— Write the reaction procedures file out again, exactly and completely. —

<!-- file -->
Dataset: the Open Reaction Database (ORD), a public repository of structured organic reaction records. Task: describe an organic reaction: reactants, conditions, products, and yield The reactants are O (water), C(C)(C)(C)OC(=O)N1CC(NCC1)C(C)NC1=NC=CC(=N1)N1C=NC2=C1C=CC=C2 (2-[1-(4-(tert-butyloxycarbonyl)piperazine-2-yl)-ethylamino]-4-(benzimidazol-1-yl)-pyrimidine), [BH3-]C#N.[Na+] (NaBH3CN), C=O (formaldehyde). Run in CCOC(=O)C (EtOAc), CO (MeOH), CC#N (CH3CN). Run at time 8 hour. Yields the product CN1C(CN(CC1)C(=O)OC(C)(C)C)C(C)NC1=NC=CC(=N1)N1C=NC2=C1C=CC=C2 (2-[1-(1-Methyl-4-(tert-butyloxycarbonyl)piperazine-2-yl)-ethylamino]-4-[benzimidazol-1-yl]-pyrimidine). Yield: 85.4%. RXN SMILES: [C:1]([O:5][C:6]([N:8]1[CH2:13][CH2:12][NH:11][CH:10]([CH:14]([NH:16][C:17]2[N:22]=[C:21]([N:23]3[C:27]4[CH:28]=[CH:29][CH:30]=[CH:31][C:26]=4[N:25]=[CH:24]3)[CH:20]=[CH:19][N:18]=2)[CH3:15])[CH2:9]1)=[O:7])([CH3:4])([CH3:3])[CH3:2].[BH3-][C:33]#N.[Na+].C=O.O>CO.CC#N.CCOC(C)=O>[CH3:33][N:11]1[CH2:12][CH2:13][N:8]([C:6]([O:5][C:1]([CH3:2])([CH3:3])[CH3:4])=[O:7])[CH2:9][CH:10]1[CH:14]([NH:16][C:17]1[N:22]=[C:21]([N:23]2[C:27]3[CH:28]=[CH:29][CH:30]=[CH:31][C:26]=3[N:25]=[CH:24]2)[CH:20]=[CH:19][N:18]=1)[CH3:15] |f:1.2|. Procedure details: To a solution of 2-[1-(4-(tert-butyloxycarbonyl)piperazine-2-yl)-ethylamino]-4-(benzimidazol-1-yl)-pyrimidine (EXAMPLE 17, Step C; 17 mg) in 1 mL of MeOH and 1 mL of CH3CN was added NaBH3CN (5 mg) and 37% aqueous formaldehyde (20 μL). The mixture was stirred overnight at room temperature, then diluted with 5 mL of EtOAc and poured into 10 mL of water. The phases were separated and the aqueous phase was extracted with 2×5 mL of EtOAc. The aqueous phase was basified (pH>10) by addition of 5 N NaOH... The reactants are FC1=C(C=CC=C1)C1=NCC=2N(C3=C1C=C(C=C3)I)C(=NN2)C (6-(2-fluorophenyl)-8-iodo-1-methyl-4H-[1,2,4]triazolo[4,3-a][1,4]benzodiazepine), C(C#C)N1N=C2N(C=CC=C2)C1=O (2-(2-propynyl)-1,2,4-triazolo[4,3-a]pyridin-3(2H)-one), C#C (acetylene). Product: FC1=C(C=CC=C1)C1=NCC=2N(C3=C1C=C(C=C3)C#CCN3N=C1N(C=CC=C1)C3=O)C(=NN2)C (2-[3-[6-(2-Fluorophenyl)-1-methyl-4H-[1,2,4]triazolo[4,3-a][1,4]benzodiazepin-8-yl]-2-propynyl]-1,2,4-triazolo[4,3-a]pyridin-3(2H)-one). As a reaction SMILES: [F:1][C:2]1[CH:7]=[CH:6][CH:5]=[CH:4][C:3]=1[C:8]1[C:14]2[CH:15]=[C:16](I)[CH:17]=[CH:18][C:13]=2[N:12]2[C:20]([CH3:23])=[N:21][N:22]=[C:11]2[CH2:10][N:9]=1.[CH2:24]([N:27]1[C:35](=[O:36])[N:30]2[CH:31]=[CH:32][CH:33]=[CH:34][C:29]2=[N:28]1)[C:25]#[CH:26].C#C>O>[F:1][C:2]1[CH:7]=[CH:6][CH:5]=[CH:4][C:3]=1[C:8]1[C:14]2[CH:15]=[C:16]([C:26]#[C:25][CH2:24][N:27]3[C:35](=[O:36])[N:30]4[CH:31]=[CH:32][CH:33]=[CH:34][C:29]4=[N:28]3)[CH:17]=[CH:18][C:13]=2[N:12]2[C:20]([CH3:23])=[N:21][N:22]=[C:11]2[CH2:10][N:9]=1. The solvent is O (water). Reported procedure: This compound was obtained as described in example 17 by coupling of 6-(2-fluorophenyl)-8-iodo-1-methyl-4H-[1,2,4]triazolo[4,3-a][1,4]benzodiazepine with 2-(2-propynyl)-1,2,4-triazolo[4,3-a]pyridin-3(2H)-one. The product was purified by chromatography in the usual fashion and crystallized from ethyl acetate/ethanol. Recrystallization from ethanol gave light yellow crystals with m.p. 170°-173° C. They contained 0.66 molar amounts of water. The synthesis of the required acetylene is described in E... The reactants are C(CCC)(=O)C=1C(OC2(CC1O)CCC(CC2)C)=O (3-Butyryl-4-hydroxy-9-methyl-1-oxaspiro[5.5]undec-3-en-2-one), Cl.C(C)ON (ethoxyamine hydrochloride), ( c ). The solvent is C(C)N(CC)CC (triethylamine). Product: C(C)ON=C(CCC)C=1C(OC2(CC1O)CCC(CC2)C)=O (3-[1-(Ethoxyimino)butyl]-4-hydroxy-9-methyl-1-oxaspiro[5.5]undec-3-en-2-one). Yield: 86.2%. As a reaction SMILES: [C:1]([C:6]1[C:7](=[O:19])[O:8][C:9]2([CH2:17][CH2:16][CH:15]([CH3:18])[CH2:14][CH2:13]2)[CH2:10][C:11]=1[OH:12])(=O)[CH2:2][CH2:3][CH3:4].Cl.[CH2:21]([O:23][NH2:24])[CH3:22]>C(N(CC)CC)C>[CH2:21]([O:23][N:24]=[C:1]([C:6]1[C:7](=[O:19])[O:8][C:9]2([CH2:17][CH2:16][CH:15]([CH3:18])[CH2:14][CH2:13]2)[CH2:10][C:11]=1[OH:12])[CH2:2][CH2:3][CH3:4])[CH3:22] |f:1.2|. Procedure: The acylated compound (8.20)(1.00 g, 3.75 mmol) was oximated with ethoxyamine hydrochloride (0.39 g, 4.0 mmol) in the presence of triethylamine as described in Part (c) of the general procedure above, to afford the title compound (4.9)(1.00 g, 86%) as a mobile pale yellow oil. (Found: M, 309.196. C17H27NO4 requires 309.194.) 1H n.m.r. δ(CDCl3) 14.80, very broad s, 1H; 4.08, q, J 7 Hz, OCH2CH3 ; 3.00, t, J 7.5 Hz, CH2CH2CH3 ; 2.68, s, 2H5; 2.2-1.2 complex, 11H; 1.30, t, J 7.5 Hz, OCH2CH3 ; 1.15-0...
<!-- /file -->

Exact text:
Dataset: the Open Reaction Database (ORD), a public repository of structured organic reaction records. Task: describe an organic reaction: reactants, conditions, products, and yield The reactants are O (water), C(C)(C)(C)OC(=O)N1CC(NCC1)C(C)NC1=NC=CC(=N1)N1C=NC2=C1C=CC=C2 (2-[1-(4-(tert-butyloxycarbonyl)piperazine-2-yl)-ethylamino]-4-(benzimidazol-1-yl)-pyrimidine), [BH3-]C#N.[Na+] (NaBH3CN), C=O (formaldehyde). Run in CCOC(=O)C (EtOAc), CO (MeOH), CC#N (CH3CN). Run at time 8 hour. Yields the product CN1C(CN(CC1)C(=O)OC(C)(C)C)C(C)NC1=NC=CC(=N1)N1C=NC2=C1C=CC=C2 (2-[1-(1-Methyl-4-(tert-butyloxycarbonyl)piperazine-2-yl)-ethylamino]-4-[benzimidazol-1-yl]-pyrimidine). Yield: 85.4%. RXN SMILES: [C:1]([O:5][C:6]([N:8]1[CH2:13][CH2:12][NH:11][CH:10]([CH:14]([NH:16][C:17]2[N:22]=[C:21]([N:23]3[C:27]4[CH:28]=[CH:29][CH:30]=[CH:31][C:26]=4[N:25]=[CH:24]3)[CH:20]=[CH:19][N:18]=2)[CH3:15])[CH2:9]1)=[O:7])([CH3:4])([CH3:3])[CH3:2].[BH3-][C:33]#N.[Na+].C=O.O>CO.CC#N.CCOC(C)=O>[CH3:33][N:11]1[CH2:12][CH2:13][N:8]([C:6]([O:5][C:1]([CH3:2])([CH3:3])[CH3:4])=[O:7])[CH2:9][CH:10]1[CH:14]([NH:16][C:17]1[N:22]=[C:21]([N:23]2[C:27]3[CH:28]=[CH:29][CH:30]=[CH:31][C:26]=3[N:25]=[CH:24]2)[CH:20]=[CH:19][N:18]=1)[CH3:15] |f:1.2|. Procedure details: To a solution of 2-[1-(4-(tert-butyloxycarbonyl)piperazine-2-yl)-ethylamino]-4-(benzimidazol-1-yl)-pyrimidine (EXAMPLE 17, Step C; 17 mg) in 1 mL of MeOH and 1 mL of CH3CN was added NaBH3CN (5 mg) and 37% aqueous formaldehyde (20 μL). The mixture was stirred overnight at room temperature, then diluted with 5 mL of EtOAc and poured into 10 mL of water. The phases were separated and the aqueous phase was extracted with 2×5 mL of EtOAc. The aqueous phase was basified (pH>10) by addition of 5 N NaOH... The reactants are FC1=C(C=CC=C1)C1=NCC=2N(C3=C1C=C(C=C3)I)C(=NN2)C (6-(2-fluorophenyl)-8-iodo-1-methyl-4H-[1,2,4]triazolo[4,3-a][1,4]benzodiazepine), C(C#C)N1N=C2N(C=CC=C2)C1=O (2-(2-propynyl)-1,2,4-triazolo[4,3-a]pyridin-3(2H)-one), C#C (acetylene). Product: FC1=C(C=CC=C1)C1=NCC=2N(C3=C1C=C(C=C3)C#CCN3N=C1N(C=CC=C1)C3=O)C(=NN2)C (2-[3-[6-(2-Fluorophenyl)-1-methyl-4H-[1,2,4]triazolo[4,3-a][1,4]benzodiazepin-8-yl]-2-propynyl]-1,2,4-triazolo[4,3-a]pyridin-3(2H)-one). As a reaction SMILES: [F:1][C:2]1[CH:7]=[CH:6][CH:5]=[CH:4][C:3]=1[C:8]1[C:14]2[CH:15]=[C:16](I)[CH:17]=[CH:18][C:13]=2[N:12]2[C:20]([CH3:23])=[N:21][N:22]=[C:11]2[CH2:10][N:9]=1.[CH2:24]([N:27]1[C:35](=[O:36])[N:30]2[CH:31]=[CH:32][CH:33]=[CH:34][C:29]2=[N:28]1)[C:25]#[CH:26].C#C>O>[F:1][C:2]1[CH:7]=[CH:6][CH:5]=[CH:4][C:3]=1[C:8]1[C:14]2[CH:15]=[C:16]([C:26]#[C:25][CH2:24][N:27]3[C:35](=[O:36])[N:30]4[CH:31]=[CH:32][CH:33]=[CH:34][C:29]4=[N:28]3)[CH:17]=[CH:18][C:13]=2[N:12]2[C:20]([CH3:23])=[N:21][N:22]=[C:11]2[CH2:10][N:9]=1. The solvent is O (water). Reported procedure: This compound was obtained as described in example 17 by coupling of 6-(2-fluorophenyl)-8-iodo-1-methyl-4H-[1,2,4]triazolo[4,3-a][1,4]benzodiazepine with 2-(2-propynyl)-1,2,4-triazolo[4,3-a]pyridin-3(2H)-one. The product was purified by chromatography in the usual fashion and crystallized from ethyl acetate/ethanol. Recrystallization from ethanol gave light yellow crystals with m.p. 170°-173° C. They contained 0.66 molar amounts of water. The synthesis of the required acetylene is described in E... The reactants are C(CCC)(=O)C=1C(OC2(CC1O)CCC(CC2)C)=O (3-Butyryl-4-hydroxy-9-methyl-1-oxaspiro[5.5]undec-3-en-2-one), Cl.C(C)ON (ethoxyamine hydrochloride), ( c ). The solvent is C(C)N(CC)CC (triethylamine). Product: C(C)ON=C(CCC)C=1C(OC2(CC1O)CCC(CC2)C)=O (3-[1-(Ethoxyimino)butyl]-4-hydroxy-9-methyl-1-oxaspiro[5.5]undec-3-en-2-one). Yield: 86.2%. As a reaction SMILES: [C:1]([C:6]1[C:7](=[O:19])[O:8][C:9]2([CH2:17][CH2:16][CH:15]([CH3:18])[CH2:14][CH2:13]2)[CH2:10][C:11]=1[OH:12])(=O)[CH2:2][CH2:3][CH3:4].Cl.[CH2:21]([O:23][NH2:24])[CH3:22]>C(N(CC)CC)C>[CH2:21]([O:23][N:24]=[C:1]([C:6]1[C:7](=[O:19])[O:8][C:9]2([CH2:17][CH2:16][CH:15]([CH3:18])[CH2:14][CH2:13]2)[CH2:10][C:11]=1[OH:12])[CH2:2][CH2:3][CH3:4])[CH3:22] |f:1.2|. Procedure: The acylated compound (8.20)(1.00 g, 3.75 mmol) was oximated with ethoxyamine hydrochloride (0.39 g, 4.0 mmol) in the presence of triethylamine as described in Part (c) of the general procedure above, to afford the title compound (4.9)(1.00 g, 86%) as a mobile pale yellow oil. (Found: M, 309.196. C17H27NO4 requires 309.194.) 1H n.m.r. δ(CDCl3) 14.80, very broad s, 1H; 4.08, q, J 7 Hz, OCH2CH3 ; 3.00, t, J 7.5 Hz, CH2CH2CH3 ; 2.68, s, 2H5; 2.2-1.2 complex, 11H; 1.30, t, J 7.5 Hz, OCH2CH3 ; 1.15-0...